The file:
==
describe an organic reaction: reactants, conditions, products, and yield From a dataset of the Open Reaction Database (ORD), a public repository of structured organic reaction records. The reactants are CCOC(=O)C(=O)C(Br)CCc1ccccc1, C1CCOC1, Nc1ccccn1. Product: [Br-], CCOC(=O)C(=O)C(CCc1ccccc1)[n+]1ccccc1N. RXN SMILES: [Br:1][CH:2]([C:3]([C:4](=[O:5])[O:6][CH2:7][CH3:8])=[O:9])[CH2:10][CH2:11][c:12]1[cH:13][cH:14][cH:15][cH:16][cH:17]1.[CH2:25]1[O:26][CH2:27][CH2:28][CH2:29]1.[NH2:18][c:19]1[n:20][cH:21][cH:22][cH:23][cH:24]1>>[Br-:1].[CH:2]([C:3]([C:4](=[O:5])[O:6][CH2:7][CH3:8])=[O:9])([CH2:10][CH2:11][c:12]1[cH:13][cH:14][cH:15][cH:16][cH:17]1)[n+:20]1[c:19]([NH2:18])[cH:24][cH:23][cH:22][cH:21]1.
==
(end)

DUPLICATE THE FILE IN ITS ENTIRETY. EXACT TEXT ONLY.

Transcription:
describe an organic reaction: reactants, conditions, products, and yield From a dataset of the Open Reaction Database (ORD), a public repository of structured organic reaction records. The reactants are CCOC(=O)C(=O)C(Br)CCc1ccccc1, C1CCOC1, Nc1ccccn1. Product: [Br-], CCOC(=O)C(=O)C(CCc1ccccc1)[n+]1ccccc1N. RXN SMILES: [Br:1][CH:2]([C:3]([C:4](=[O:5])[O:6][CH2:7][CH3:8])=[O:9])[CH2:10][CH2:11][c:12]1[cH:13][cH:14][cH:15][cH:16][cH:17]1.[CH2:25]1[O:26][CH2:27][CH2:28][CH2:29]1.[NH2:18][c:19]1[n:20][cH:21][cH:22][cH:23][cH:24]1>>[Br-:1].[CH:2]([C:3]([C:4](=[O:5])[O:6][CH2:7][CH3:8])=[O:9])([CH2:10][CH2:11][c:12]1[cH:13][cH:14][cH:15][cH:16][cH:17]1)[n+:20]1[c:19]([NH2:18])[cH:24][cH:23][cH:22][cH:21]1.